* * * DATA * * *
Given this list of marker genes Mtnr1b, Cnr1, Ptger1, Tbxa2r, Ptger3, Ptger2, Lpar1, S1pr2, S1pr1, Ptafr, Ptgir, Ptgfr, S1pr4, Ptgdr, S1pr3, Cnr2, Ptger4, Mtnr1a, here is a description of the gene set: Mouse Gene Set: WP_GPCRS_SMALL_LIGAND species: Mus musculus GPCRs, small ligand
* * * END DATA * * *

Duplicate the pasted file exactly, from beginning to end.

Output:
Given this list of marker genes Mtnr1b, Cnr1, Ptger1, Tbxa2r, Ptger3, Ptger2, Lpar1, S1pr2, S1pr1, Ptafr, Ptgir, Ptgfr, S1pr4, Ptgdr, S1pr3, Cnr2, Ptger4, Mtnr1a, here is a description of the gene set: Mouse Gene Set: WP_GPCRS_SMALL_LIGAND species: Mus musculus GPCRs, small ligand